Wine warehouse and water tower. The adjacent bridge was completely destroyed during the war and later rebuilt. The wine warehouse, built in 1448, was partially affected by the war. The water tower has stood since 1325.


Tiled roofs.

The main church of Nuremberg. Built in the 13th century, it was almost completely destroyed during the war and later rebuilt.

Streets of the old city.

Streets of the modern city.

So, Germany is doing everything possible to create inconvenience for living in it. As if justifying its history, Germany uses censorship and the social model here reaches significant heights. German trade unions are the strongest among Western countries.

Take, for example, the stores. Trade unions have achieved what they wanted: they pushed for triple pay for salespeople working on weekends. As a result, small shops only operate on weekdays. Only large chains, which are almost non-existent in the city center, can afford to work on weekends. This creates great inconvenience. In the evenings and at night, most stores are also closed for the same reason.

Another requirement forces stores to accept card payments only for amounts over 10 euros. I don’t fully understand the reasons for such a limitation, but I suspect it has to do with high transaction fees. For this reason, many small shops simply do not have a terminal: it’s unlikely that someone will buy bread for a large amount in a bakery.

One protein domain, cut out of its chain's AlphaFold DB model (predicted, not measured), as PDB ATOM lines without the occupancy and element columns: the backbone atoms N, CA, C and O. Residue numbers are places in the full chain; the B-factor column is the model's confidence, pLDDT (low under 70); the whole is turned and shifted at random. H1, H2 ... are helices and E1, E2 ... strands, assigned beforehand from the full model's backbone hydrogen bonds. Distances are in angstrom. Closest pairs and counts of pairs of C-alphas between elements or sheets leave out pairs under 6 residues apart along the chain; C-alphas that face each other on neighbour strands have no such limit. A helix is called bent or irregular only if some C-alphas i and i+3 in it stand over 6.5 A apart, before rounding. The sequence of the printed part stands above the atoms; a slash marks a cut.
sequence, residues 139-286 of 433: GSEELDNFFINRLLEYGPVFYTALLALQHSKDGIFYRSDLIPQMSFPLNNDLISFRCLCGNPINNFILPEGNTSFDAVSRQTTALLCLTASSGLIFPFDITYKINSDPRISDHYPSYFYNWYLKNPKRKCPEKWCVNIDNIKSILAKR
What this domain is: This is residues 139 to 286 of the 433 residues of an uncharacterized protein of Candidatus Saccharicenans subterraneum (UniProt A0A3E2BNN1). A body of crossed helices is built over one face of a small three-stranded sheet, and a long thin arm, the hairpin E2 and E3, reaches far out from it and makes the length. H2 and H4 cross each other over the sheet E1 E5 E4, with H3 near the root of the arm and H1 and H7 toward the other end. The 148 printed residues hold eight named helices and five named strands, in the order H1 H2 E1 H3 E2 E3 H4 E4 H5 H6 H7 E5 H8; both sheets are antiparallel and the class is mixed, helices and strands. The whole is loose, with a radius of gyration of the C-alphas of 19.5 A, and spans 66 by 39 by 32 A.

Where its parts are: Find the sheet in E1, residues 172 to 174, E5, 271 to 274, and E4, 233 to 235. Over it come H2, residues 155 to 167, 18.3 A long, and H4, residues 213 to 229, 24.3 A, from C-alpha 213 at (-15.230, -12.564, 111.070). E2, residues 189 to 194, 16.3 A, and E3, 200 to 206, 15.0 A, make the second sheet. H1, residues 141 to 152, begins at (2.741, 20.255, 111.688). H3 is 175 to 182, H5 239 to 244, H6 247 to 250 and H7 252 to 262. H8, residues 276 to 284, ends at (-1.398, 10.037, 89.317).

Thanks to another requirement pushed by the taxi union, it is impossible to use Uber in Germany. According to German laws, all taxi drivers must work in a taxi stand, have a license, and drive exclusively clean, modern cars. As a result, there are only 2-3 Uber cars available in the entire Nuremberg area, and the author had to wait for a very long time for a taxi.

These examples are a brilliant illustration of how even well-intentioned intervention in the economy leads not to an improvement in the quality of services, but to their actual destruction. Trade unions that have gained real power do not protect the rights of workers, but deprive them of jobs.

On Monday, the Palace of Justice, where the Nuremberg Trials were held, was closed — it was a day off. On Tuesday, the palace opened, but I was not allowed into the same Room 600 where the tribunal was held:

“The room is closed today. Come back tomorrow.”
“Listen, I came from the Czech Republic just for it. This is my second day in a row here and I can‘t get into the room. Could you open the door a little so that I could at least take one picture?”
“We can‘t do that. The fact is that room 600 is hosting a trial of a group of arrested Nazis today.”

I left Nuremberg with nothing, spending almost 100 euros on transportation to closed museums and back.